The section of revolutionary ceramics was, to my mind, one of the best at the exhibition. Absolutely lovely! Plates, cups, and figurines were displayed — painted by avant-garde artists such as Malevich, Danko, Chekhonin and Altman, depicting Suprematist abstract patterns or vivid proletarian and peasant figures. When the Bolsheviks seized power in 1917, they nationalized the Imperial Porcelain Factory that had many thousands of porcelain pieces available, ready to be designed before they were finally glazed.

Many of the artists in the 1932 anniversary exhibition have scarcely been seen in the West, and The Royal Academy of Arts exhibition made a point of highlighting a few painters well known and loved by the Russians but much less known in the West, such as Alexander Deineka and Kuzma Petrov-Vodkin. The works of Petrov-Vodkin in particular will come as a revelation to many, as the exhibition catalogue states. He was represented in a separate hall, at both the Leningrad and the London exhibition.

Kuzma Petrov-Vodkin, born in 1878 in a small village by the Volga River, learned to paint icons early in his life. The iconic style prevails in many of his paintings all through his life, and in this he differed from many of his colleagues after the revolution. He also developed a unique style of depicting landscape from a spherical cosmic perspective. The painting illustrating my article is called Petrograd Madonna from 1918; it depicts a highly political motif in a religious iconographic style.

Alexander Deineka is better known outside Russia than Petrov-Vodkin but might still be seen as undervalued in relation to his talent. Born in 1899, after the revolution he developed a monumental art style with elements of photomontage technique. He frequently depicted men and women at work and in sports. Construction of New Workshops from 1926 conveys a strongly physical image of working women characterized by male features of strength and purposefulness. The painting can be positioned in the context of the public aim of liberating women from an outdated femininity.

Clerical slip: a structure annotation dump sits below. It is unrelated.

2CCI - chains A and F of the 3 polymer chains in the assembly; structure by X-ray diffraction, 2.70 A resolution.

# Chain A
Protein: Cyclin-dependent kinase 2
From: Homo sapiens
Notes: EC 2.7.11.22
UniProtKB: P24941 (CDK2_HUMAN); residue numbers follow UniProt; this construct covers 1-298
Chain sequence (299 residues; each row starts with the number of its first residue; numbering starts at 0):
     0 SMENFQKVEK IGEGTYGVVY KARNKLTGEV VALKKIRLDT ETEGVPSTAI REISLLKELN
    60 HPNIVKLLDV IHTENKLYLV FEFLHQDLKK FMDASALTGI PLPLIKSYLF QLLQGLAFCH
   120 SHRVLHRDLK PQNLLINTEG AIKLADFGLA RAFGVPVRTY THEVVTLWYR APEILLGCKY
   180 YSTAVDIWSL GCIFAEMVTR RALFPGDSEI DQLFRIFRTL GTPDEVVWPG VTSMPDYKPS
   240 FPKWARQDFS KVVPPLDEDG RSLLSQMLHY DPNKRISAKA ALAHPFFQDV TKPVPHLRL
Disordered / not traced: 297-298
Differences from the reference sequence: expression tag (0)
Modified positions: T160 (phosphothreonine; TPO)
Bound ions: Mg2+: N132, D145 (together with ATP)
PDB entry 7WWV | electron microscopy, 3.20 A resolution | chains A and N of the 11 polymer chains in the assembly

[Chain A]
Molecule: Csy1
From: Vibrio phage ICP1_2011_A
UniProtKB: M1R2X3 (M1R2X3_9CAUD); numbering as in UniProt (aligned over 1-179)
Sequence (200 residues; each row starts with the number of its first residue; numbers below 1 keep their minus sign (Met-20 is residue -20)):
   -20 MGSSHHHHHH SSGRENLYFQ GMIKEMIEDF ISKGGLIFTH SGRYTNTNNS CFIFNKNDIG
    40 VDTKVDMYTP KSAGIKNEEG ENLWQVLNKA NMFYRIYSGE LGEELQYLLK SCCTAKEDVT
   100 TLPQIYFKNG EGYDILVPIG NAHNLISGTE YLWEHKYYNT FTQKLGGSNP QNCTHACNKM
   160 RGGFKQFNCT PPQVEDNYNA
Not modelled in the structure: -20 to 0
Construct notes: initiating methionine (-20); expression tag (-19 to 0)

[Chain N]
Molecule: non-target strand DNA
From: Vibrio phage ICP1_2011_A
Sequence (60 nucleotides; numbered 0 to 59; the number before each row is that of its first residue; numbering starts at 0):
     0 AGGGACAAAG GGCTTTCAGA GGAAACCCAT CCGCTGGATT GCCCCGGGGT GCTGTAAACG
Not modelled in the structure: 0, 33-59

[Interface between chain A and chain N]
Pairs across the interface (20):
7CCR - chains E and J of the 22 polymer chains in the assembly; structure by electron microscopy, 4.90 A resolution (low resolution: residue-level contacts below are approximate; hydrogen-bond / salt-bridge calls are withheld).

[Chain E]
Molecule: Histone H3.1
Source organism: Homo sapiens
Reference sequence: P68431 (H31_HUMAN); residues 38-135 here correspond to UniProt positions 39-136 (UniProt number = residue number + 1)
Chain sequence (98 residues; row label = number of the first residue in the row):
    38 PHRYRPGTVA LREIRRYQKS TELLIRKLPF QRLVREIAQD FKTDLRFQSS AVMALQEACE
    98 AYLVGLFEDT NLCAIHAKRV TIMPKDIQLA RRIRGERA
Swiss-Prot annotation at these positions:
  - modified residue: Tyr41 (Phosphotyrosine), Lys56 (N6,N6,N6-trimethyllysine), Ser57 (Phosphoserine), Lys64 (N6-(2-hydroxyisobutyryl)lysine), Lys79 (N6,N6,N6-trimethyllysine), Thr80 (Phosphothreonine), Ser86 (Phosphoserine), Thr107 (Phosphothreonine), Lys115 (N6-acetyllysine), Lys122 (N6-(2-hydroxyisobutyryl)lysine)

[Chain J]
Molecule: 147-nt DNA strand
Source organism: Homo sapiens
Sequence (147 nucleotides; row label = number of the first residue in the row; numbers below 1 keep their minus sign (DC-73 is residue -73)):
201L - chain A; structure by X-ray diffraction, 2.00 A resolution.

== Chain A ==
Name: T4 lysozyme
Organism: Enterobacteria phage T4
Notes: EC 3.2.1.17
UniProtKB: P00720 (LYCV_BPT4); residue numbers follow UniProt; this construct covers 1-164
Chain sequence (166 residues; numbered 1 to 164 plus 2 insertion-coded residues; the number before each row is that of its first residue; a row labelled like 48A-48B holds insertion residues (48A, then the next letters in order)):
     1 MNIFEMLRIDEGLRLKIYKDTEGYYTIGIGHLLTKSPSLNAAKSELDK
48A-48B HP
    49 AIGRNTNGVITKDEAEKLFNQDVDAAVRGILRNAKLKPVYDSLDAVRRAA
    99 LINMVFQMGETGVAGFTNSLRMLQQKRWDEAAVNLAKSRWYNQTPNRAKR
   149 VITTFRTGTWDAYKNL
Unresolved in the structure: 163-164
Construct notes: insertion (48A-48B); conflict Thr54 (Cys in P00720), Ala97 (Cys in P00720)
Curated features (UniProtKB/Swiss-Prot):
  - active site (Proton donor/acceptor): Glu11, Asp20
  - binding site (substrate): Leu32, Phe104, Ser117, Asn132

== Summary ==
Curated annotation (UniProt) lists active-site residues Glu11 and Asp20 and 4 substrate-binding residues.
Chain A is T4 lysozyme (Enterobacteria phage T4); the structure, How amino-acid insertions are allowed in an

The exhibition at the Royal Academy of Arts ends in an almost shocking way. In a room displaying police photos taken of a painfully large number of Russian artists of various branches who were arrested and executed or sent to camps, we find a photo of Nikolai Punin, with the conventional en face and profile picture of a prisoner. Punin, a well-known art critic, editor of various journals and the curator of many art exhibitions in the twenties and thirties, was the curator of the great Leningrad exhibition “Fifteen years of Russian art” that inspired the London exhibition. He was sent to the GULAG camp system in 1949 on accusations of “Anti-Soviet activity” and died there in 1953. He is also represented at the exhibition by a portrait painted by Konstantin Malevich.

The way the Russian revolution developed — into a system of terror, bloodshed and totalitarian claims to control free arts — might of course be a reason why Russians of today show little interest in celebrating the centenary of the Revolution. The fact that there is still very little consensus among history writers about how to treat the state socialist period, beginning with the Revolution and ending with the collapse of the Soviet Union, also contributes to a sense of floundering, of not knowing how to evaluate Russia’s part in Europe’s “short 1900s — the age of extremes”. ≈

Note: The main source for my article is “Revolution. Russian Art 1917–1932”, Royal Academy of Arts, London, UK, 2017. This catalogue contains images of a rich collection of Russian art and ten chapters by specialists on Russian revolutionary art.